“There’s nothing more valuable than the human component of the gaming experience.”

To move the conversation forward, SK said, the industry should amplify the voices of gamers without sight or with partial sight. Publicizing streamers and gaming influencers like SK is a key strategy, but one SightlessKombat isn’t enough. We need dozens, maybe hundreds.

“It’s being able to show anybody who’s willing to listen directly what accessibility means,” SK said. “It’s showing people what can be done, what should be done, and why.”

4. Encourage Knowledge Sharing Between Developers

Remember how developers say they don’t know how to make games more accessible? That’s because they’re all trying to figure it out on their own. That isolation should end, Paton and SK said. Developers seem to agree.

“One of the things that came out in the research is that developers are very interested in knowledge sharing,” Paton said. “We could create and nurture networks that discuss developer questions: How do you make an immersive world accessible? How do you track the path people need to use? How do you communicate things like maps to blind users? Those are things that developers and studios can talk to each other about and collaborate on.”

Luckily, the move toward knowledge sharing has already begun, SK said.

“We’re already seeing elements of that,” he said. “We don’t know for sure, but it looks like Sony’s studios are starting to share. God of War: Ragnarok is looking like it’s going to take a lot of inspiration from The Last of Us Part 2’s feature set. There must be some kind of knowledge sharing going on there.”

But collaboration within one company isn’t enough to change the industry, SK said.

“What we haven’t seen is cross-platform knowledge sharing,” he said. “We want to see people like The Coalition and Microsoft Studios sharing with Sony’s multi-platform studios, or working with Bungee, say, to make Destiny 2 an accessible experience. There’s so much scope there.”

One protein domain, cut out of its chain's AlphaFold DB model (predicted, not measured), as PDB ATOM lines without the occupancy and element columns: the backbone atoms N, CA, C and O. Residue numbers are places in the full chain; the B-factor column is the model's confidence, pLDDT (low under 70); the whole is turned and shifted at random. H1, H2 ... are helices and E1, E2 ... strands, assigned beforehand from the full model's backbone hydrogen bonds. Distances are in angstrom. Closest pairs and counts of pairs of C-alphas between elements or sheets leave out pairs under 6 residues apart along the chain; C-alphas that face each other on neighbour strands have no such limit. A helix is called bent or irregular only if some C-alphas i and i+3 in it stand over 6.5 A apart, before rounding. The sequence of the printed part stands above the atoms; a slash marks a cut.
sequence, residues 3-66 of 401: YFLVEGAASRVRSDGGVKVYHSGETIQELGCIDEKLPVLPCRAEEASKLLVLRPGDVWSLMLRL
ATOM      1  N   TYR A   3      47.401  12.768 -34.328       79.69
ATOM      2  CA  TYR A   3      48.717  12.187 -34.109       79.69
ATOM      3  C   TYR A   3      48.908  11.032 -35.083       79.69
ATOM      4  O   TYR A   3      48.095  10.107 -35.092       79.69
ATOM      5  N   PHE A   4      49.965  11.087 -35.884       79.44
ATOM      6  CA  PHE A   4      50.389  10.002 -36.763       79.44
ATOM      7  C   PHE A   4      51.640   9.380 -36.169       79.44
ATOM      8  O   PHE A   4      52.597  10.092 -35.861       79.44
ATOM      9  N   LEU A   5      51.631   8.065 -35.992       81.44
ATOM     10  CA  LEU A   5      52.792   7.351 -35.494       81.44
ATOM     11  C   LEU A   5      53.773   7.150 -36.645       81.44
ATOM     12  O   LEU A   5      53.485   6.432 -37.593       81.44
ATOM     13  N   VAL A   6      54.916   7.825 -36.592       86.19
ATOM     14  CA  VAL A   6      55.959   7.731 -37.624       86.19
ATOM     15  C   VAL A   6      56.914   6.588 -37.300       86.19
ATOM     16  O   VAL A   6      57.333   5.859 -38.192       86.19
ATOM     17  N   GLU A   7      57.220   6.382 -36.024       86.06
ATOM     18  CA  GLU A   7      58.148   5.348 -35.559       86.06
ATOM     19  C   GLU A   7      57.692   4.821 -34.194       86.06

5. Create Feedback Mechanisms Between Gamers and Developers

Game studios can’t share knowledge they don’t have. The first step toward more accessible gaming is listening to gamers with disabilities. But how?

Some advocates are already at work on these feedback channels. AbleGamers Player Panels connects game studios with gamers who have disabilities, so they can play-test games and share recommendations. Studios like Rare actively seek player perspectives on games like Sea of Thieves, a SightlessKombat favorite. But these efforts remain limited to certain games or geographic regions, and many developers say they’re not sure how to reach out to the various communities who play their games.

“One of the big things that came out of the research was a lack of those feedback mechanisms,” Paton said. “Developers were saying they didn’t have a good way to get feedback from blind and partially sighted gamers.”

“Developers were saying they didn’t have a good way to get feedback from blind and partially sighted gamers.”

Luckily, the RNIB has a ready model for developing conversation between companies and the audiences they serve.

“We also do work in the broadcast sector,” Paton said. “One of the things that’s really helped there is connecting broadcasters with audiences, getting that communication between people with sight loss and the broadcasters directly. Once you have broadcasters listen to the audience, it just works, because it’s a customer relationship issue then.”

Individual advocates sometimes break through to the studios, too. It happened to SK. Remember his early struggles with Killer Instinct’s KV meter?

Once he figured out the issue, SK hopped on the official Killer Instinct forums to explain it. There was every chance in the world that the studio would ignore his perspective, but the community rallied round his calls for an audio representation of the KV meter. The conversation wouldn’t go away.

A few weeks later, the developers quietly implemented new audio cues in the game, releasing the patch without fanfare around the end of 2015. Now SK could hear when his KV meter was full. He knew when to trigger the ender attack. He began to dominate.

By early 2016, SightlessKombat reached the coveted Killer status on the XBox One boards. Six years later, he’s still playing Killer Instinct.

“The audio cue means I can play against sighted players and know what’s going on with their combo gauges as well as my own,” SK said. “It’s a tiny thing that most gamers wouldn’t have even thought of, but it was a night and day difference for me.”

We need more differences like that, and we can all do our part in making them happen. Maybe this is the greatest lesson of the RNIB’s latest research: Everyone in the gaming community has a role to play in improving video game accessibility.

Learn more by downloading the RNIB’s Accessible Gaming Research Executive Study. Want the full report? Request it by sending an email to gaming@rnib.org.uk.